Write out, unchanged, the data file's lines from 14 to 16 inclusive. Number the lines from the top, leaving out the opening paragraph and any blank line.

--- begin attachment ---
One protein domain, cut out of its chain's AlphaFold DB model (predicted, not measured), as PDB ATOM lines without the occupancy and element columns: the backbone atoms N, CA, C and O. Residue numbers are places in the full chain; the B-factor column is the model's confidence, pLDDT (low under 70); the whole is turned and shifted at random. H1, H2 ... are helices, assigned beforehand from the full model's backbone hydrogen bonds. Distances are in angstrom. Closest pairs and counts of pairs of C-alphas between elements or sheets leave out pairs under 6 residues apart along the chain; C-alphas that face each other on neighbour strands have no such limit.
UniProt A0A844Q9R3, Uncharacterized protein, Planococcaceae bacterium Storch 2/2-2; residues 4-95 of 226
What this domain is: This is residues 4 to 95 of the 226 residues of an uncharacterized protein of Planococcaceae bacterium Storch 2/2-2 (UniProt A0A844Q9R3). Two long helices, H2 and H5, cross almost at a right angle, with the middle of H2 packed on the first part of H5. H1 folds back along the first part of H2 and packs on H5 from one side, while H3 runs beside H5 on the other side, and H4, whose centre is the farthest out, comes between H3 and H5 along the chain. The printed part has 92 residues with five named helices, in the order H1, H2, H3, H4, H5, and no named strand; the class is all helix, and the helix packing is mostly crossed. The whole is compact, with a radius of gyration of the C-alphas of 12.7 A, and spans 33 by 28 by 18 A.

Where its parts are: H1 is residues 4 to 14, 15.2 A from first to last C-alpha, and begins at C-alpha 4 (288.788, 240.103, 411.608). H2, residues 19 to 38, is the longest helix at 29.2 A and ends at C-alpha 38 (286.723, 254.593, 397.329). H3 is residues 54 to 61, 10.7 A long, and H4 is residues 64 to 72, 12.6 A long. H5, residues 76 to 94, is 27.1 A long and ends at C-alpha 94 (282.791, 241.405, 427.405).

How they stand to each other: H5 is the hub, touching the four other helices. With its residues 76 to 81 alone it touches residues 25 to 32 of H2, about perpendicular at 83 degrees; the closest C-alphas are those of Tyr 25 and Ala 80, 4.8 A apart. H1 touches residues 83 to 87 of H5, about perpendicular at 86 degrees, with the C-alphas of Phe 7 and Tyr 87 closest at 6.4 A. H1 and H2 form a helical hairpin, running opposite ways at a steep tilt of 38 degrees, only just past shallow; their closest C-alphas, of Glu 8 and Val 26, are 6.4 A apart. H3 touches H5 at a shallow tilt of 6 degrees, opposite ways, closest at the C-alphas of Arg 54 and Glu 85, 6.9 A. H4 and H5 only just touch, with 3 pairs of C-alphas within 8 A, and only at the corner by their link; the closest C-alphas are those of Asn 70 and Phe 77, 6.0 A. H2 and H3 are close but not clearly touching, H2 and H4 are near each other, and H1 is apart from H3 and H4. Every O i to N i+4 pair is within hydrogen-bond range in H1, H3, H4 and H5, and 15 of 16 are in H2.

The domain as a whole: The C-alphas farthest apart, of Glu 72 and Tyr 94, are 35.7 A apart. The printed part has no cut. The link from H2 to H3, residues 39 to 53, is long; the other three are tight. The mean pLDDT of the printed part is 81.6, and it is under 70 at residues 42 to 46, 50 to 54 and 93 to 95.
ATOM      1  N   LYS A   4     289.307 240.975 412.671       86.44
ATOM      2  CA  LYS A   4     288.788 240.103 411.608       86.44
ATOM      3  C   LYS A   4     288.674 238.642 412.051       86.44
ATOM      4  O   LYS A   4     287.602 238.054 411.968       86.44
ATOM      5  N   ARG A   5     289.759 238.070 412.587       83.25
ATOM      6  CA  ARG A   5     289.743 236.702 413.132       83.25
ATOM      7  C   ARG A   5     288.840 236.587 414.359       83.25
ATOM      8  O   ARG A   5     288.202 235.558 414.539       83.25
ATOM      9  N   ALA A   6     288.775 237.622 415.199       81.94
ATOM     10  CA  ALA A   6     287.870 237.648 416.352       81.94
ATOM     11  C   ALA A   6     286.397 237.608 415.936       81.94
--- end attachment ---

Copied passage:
ATOM      9  N   ALA A   6     288.775 237.622 415.199       81.94
ATOM     10  CA  ALA A   6     287.870 237.648 416.352       81.94
ATOM     11  C   ALA A   6     286.397 237.608 415.936       81.94